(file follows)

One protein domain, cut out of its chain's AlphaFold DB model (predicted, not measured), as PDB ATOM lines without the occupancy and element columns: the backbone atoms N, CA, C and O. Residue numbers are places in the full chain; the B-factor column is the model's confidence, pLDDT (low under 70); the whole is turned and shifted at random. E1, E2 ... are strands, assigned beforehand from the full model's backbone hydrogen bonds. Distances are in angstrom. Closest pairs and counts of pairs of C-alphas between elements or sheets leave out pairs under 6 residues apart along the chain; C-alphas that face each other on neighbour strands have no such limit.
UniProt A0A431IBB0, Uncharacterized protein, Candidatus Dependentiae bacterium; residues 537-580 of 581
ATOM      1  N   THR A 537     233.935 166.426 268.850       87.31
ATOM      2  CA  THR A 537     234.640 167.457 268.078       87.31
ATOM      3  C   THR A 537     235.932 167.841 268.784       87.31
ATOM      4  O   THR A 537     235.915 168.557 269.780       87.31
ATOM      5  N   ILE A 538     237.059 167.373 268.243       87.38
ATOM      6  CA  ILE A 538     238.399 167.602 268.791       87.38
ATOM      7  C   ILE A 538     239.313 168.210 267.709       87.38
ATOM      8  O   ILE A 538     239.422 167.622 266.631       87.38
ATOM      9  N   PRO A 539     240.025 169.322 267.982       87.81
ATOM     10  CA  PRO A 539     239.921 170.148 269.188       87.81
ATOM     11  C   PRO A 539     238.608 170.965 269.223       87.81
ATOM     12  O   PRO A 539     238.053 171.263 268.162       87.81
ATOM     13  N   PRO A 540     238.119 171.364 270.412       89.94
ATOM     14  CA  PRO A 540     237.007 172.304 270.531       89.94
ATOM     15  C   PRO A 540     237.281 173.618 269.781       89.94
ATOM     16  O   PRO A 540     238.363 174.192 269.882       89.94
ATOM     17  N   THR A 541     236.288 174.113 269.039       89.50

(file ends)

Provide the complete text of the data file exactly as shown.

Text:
One protein domain, cut out of its chain's AlphaFold DB model (predicted, not measured), as PDB ATOM lines without the occupancy and element columns: the backbone atoms N, CA, C and O. Residue numbers are places in the full chain; the B-factor column is the model's confidence, pLDDT (low under 70); the whole is turned and shifted at random. E1, E2 ... are strands, assigned beforehand from the full model's backbone hydrogen bonds. Distances are in angstrom. Closest pairs and counts of pairs of C-alphas between elements or sheets leave out pairs under 6 residues apart along the chain; C-alphas that face each other on neighbour strands have no such limit.
UniProt A0A431IBB0, Uncharacterized protein, Candidatus Dependentiae bacterium; residues 537-580 of 581
ATOM      1  N   THR A 537     233.935 166.426 268.850       87.31
ATOM      2  CA  THR A 537     234.640 167.457 268.078       87.31
ATOM      3  C   THR A 537     235.932 167.841 268.784       87.31
ATOM      4  O   THR A 537     235.915 168.557 269.780       87.31
ATOM      5  N   ILE A 538     237.059 167.373 268.243       87.38
ATOM      6  CA  ILE A 538     238.399 167.602 268.791       87.38
ATOM      7  C   ILE A 538     239.313 168.210 267.709       87.38
ATOM      8  O   ILE A 538     239.422 167.622 266.631       87.38
ATOM      9  N   PRO A 539     240.025 169.322 267.982       87.81
ATOM     10  CA  PRO A 539     239.921 170.148 269.188       87.81
ATOM     11  C   PRO A 539     238.608 170.965 269.223       87.81
ATOM     12  O   PRO A 539     238.053 171.263 268.162       87.81
ATOM     13  N   PRO A 540     238.119 171.364 270.412       89.94
ATOM     14  CA  PRO A 540     237.007 172.304 270.531       89.94
ATOM     15  C   PRO A 540     237.281 173.618 269.781       89.94
ATOM     16  O   PRO A 540     238.363 174.192 269.882       89.94
ATOM     17  N   THR A 541     236.288 174.113 269.039       89.50